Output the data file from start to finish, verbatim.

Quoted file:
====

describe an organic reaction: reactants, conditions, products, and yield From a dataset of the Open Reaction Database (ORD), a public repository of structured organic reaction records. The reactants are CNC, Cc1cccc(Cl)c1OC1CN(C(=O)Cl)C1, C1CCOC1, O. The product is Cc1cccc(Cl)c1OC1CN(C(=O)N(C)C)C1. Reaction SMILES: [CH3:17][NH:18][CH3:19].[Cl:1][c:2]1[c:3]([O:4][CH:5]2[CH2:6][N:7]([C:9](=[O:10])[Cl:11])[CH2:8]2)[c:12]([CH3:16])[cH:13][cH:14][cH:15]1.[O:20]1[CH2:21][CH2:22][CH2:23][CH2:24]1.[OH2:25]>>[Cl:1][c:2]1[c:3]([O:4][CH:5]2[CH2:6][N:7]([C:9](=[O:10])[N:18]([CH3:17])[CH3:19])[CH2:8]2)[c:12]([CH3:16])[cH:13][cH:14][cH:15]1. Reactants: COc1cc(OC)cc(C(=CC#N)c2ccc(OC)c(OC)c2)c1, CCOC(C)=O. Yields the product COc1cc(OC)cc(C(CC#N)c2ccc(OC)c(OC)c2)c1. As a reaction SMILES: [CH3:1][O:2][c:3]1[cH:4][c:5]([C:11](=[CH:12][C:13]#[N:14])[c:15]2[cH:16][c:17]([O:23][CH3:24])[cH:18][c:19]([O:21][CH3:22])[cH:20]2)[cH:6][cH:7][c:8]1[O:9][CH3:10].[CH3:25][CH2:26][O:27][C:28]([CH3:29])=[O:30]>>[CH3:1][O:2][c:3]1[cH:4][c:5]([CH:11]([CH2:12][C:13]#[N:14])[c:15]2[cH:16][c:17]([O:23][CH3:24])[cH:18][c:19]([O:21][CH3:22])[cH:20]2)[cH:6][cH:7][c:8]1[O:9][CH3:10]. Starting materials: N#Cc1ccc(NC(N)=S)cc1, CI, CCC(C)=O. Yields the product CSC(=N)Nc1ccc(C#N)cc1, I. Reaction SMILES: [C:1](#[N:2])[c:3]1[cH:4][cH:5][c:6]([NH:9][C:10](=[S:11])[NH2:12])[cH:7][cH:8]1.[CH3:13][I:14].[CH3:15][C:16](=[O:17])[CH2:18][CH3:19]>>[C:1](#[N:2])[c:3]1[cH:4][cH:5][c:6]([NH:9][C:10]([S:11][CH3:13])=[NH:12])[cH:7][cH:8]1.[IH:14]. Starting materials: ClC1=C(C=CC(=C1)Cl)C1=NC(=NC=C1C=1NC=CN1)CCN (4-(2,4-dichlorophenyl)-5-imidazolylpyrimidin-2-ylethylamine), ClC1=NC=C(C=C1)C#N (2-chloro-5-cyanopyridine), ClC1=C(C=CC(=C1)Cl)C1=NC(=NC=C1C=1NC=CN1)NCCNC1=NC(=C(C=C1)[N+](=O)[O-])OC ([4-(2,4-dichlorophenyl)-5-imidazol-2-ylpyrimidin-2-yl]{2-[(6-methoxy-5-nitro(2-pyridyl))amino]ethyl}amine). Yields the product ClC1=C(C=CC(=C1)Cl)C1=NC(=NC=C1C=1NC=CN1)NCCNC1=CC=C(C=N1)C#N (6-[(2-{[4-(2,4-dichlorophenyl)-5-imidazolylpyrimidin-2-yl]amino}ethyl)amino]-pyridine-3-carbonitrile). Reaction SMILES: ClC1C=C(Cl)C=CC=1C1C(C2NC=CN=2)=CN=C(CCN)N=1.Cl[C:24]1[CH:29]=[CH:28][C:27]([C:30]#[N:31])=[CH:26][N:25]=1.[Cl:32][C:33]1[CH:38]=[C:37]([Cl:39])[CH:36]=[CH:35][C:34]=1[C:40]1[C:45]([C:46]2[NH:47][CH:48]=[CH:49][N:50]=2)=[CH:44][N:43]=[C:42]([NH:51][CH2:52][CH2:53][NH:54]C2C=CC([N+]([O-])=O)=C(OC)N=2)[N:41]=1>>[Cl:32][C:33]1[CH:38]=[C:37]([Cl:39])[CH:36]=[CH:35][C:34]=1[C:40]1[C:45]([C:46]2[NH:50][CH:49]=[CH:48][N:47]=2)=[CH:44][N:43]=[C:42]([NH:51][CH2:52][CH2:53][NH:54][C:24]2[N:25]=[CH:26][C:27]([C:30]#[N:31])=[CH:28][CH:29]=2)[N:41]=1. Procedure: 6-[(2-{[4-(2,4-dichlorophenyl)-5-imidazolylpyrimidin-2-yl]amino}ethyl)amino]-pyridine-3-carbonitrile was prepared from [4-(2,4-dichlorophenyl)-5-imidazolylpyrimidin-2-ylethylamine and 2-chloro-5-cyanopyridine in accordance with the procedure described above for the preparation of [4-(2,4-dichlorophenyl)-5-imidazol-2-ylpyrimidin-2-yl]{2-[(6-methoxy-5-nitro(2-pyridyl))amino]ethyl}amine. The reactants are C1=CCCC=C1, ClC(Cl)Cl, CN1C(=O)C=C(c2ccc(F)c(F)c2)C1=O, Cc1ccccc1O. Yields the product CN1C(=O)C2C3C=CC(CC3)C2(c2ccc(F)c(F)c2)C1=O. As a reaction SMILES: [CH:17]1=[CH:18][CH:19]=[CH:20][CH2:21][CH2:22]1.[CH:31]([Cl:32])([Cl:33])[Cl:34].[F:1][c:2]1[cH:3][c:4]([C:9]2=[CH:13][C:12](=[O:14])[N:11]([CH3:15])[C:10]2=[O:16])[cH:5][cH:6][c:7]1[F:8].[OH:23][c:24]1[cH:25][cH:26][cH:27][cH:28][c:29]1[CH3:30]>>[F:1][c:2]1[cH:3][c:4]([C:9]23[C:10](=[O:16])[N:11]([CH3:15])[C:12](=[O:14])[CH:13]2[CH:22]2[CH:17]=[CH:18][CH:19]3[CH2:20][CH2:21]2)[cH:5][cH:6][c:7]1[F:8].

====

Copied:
describe an organic reaction: reactants, conditions, products, and yield From a dataset of the Open Reaction Database (ORD), a public repository of structured organic reaction records. The reactants are CNC, Cc1cccc(Cl)c1OC1CN(C(=O)Cl)C1, C1CCOC1, O. The product is Cc1cccc(Cl)c1OC1CN(C(=O)N(C)C)C1. Reaction SMILES: [CH3:17][NH:18][CH3:19].[Cl:1][c:2]1[c:3]([O:4][CH:5]2[CH2:6][N:7]([C:9](=[O:10])[Cl:11])[CH2:8]2)[c:12]([CH3:16])[cH:13][cH:14][cH:15]1.[O:20]1[CH2:21][CH2:22][CH2:23][CH2:24]1.[OH2:25]>>[Cl:1][c:2]1[c:3]([O:4][CH:5]2[CH2:6][N:7]([C:9](=[O:10])[N:18]([CH3:17])[CH3:19])[CH2:8]2)[c:12]([CH3:16])[cH:13][cH:14][cH:15]1. Reactants: COc1cc(OC)cc(C(=CC#N)c2ccc(OC)c(OC)c2)c1, CCOC(C)=O. Yields the product COc1cc(OC)cc(C(CC#N)c2ccc(OC)c(OC)c2)c1. As a reaction SMILES: [CH3:1][O:2][c:3]1[cH:4][c:5]([C:11](=[CH:12][C:13]#[N:14])[c:15]2[cH:16][c:17]([O:23][CH3:24])[cH:18][c:19]([O:21][CH3:22])[cH:20]2)[cH:6][cH:7][c:8]1[O:9][CH3:10].[CH3:25][CH2:26][O:27][C:28]([CH3:29])=[O:30]>>[CH3:1][O:2][c:3]1[cH:4][c:5]([CH:11]([CH2:12][C:13]#[N:14])[c:15]2[cH:16][c:17]([O:23][CH3:24])[cH:18][c:19]([O:21][CH3:22])[cH:20]2)[cH:6][cH:7][c:8]1[O:9][CH3:10]. Starting materials: N#Cc1ccc(NC(N)=S)cc1, CI, CCC(C)=O. Yields the product CSC(=N)Nc1ccc(C#N)cc1, I. Reaction SMILES: [C:1](#[N:2])[c:3]1[cH:4][cH:5][c:6]([NH:9][C:10](=[S:11])[NH2:12])[cH:7][cH:8]1.[CH3:13][I:14].[CH3:15][C:16](=[O:17])[CH2:18][CH3:19]>>[C:1](#[N:2])[c:3]1[cH:4][cH:5][c:6]([NH:9][C:10]([S:11][CH3:13])=[NH:12])[cH:7][cH:8]1.[IH:14]. Starting materials: ClC1=C(C=CC(=C1)Cl)C1=NC(=NC=C1C=1NC=CN1)CCN (4-(2,4-dichlorophenyl)-5-imidazolylpyrimidin-2-ylethylamine), ClC1=NC=C(C=C1)C#N (2-chloro-5-cyanopyridine), ClC1=C(C=CC(=C1)Cl)C1=NC(=NC=C1C=1NC=CN1)NCCNC1=NC(=C(C=C1)[N+](=O)[O-])OC ([4-(2,4-dichlorophenyl)-5-imidazol-2-ylpyrimidin-2-yl]{2-[(6-methoxy-5-nitro(2-pyridyl))amino]ethyl}amine). Yields the product ClC1=C(C=CC(=C1)Cl)C1=NC(=NC=C1C=1NC=CN1)NCCNC1=CC=C(C=N1)C#N (6-[(2-{[4-(2,4-dichlorophenyl)-5-imidazolylpyrimidin-2-yl]amino}ethyl)amino]-pyridine-3-carbonitrile). Reaction SMILES: ClC1C=C(Cl)C=CC=1C1C(C2NC=CN=2)=CN=C(CCN)N=1.Cl[C:24]1[CH:29]=[CH:28][C:27]([C:30]#[N:31])=[CH:26][N:25]=1.[Cl:32][C:33]1[CH:38]=[C:37]([Cl:39])[CH:36]=[CH:35][C:34]=1[C:40]1[C:45]([C:46]2[NH:47][CH:48]=[CH:49][N:50]=2)=[CH:44][N:43]=[C:42]([NH:51][CH2:52][CH2:53][NH:54]C2C=CC([N+]([O-])=O)=C(OC)N=2)[N:41]=1>>[Cl:32][C:33]1[CH:38]=[C:37]([Cl:39])[CH:36]=[CH:35][C:34]=1[C:40]1[C:45]([C:46]2[NH:50][CH:49]=[CH:48][N:47]=2)=[CH:44][N:43]=[C:42]([NH:51][CH2:52][CH2:53][NH:54][C:24]2[N:25]=[CH:26][C:27]([C:30]#[N:31])=[CH:28][CH:29]=2)[N:41]=1. Procedure: 6-[(2-{[4-(2,4-dichlorophenyl)-5-imidazolylpyrimidin-2-yl]amino}ethyl)amino]-pyridine-3-carbonitrile was prepared from [4-(2,4-dichlorophenyl)-5-imidazolylpyrimidin-2-ylethylamine and 2-chloro-5-cyanopyridine in accordance with the procedure described above for the preparation of [4-(2,4-dichlorophenyl)-5-imidazol-2-ylpyrimidin-2-yl]{2-[(6-methoxy-5-nitro(2-pyridyl))amino]ethyl}amine. The reactants are C1=CCCC=C1, ClC(Cl)Cl, CN1C(=O)C=C(c2ccc(F)c(F)c2)C1=O, Cc1ccccc1O. Yields the product CN1C(=O)C2C3C=CC(CC3)C2(c2ccc(F)c(F)c2)C1=O. As a reaction SMILES: [CH:17]1=[CH:18][CH:19]=[CH:20][CH2:21][CH2:22]1.[CH:31]([Cl:32])([Cl:33])[Cl:34].[F:1][c:2]1[cH:3][c:4]([C:9]2=[CH:13][C:12](=[O:14])[N:11]([CH3:15])[C:10]2=[O:16])[cH:5][cH:6][c:7]1[F:8].[OH:23][c:24]1[cH:25][cH:26][cH:27][cH:28][c:29]1[CH3:30]>>[F:1][c:2]1[cH:3][c:4]([C:9]23[C:10](=[O:16])[N:11]([CH3:15])[C:12](=[O:14])[CH:13]2[CH:22]2[CH:17]=[CH:18][CH:19]3[CH2:20][CH2:21]2)[cH:5][cH:6][c:7]1[F:8].